It has been estimated that nearly 10% of the individuals in a Salmonella population carry large-scale genome rearrangements, and in a sub-optimal environment, selection can alter a population very rapidly. The 10-20 generations that occur in the process of growing a bacterial culture are sufficient to create a heterogeneous population, depending on the magnitude of the selective advantage of adaptive mutations.
Accordingly, the present invention provides a method for identifying the genetic basis for a phenotype in an organism. The method includes subjecting a first organism to a selected environment and performing selection over one or more generations to produce a second organism producing an observable phenotype, wherein the second organism contains one or more genetic changes as compared to the first organism. The genome or a portion of the genome large enough to include the genetic change in the second organism is then re-sequenced to identify the one or more genetic changes in the second organism. The genetic change(s) are then introduced into the first organism to produce a third microorganism. Finally, a determination that the same observable phenotype is present in the second and third organism indicates that the genetic basis for a phenotype has been identified. In one embodiment, the selection is performed over one or more generations. In another embodiment, the organism is a microorganism, such as a bacterium.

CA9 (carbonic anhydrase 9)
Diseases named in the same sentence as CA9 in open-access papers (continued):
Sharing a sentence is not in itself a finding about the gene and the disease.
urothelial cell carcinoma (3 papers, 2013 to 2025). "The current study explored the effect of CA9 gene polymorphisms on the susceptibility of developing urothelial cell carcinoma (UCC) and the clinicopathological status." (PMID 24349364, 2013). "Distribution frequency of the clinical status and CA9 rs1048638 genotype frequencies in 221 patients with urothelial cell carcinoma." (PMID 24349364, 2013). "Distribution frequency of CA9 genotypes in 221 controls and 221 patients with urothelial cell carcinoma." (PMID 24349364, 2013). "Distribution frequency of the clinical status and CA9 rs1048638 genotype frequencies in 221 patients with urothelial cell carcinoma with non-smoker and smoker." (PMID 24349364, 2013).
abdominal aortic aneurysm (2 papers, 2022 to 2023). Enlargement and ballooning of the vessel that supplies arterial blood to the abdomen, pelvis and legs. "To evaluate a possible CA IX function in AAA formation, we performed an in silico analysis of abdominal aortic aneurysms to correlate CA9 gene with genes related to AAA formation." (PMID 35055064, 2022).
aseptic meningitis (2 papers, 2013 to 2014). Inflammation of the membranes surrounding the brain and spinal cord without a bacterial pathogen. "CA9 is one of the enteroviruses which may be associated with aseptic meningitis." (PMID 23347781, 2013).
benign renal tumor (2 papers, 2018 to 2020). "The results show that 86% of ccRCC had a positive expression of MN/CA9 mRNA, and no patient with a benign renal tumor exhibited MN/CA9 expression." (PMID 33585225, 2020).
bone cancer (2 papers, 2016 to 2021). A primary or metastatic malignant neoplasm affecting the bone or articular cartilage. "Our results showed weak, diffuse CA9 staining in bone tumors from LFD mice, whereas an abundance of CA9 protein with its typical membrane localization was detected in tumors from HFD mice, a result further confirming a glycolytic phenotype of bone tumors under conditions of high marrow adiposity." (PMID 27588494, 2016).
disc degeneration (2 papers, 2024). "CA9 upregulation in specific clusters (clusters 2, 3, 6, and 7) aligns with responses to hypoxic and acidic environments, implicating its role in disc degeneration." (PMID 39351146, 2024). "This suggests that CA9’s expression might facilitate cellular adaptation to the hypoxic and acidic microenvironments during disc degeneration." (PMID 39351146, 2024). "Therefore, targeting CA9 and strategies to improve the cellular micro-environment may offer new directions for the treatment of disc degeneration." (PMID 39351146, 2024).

Thus, in one embodiment, the present invention provides a method to effectively determine the genetic basis of bacterial properties, while addressing both false positives and false negatives. The methods provide the ability to not only establish that a given sequence difference correlates with a property (i.e., phenotype), but also that the sequence difference causes or affects the property.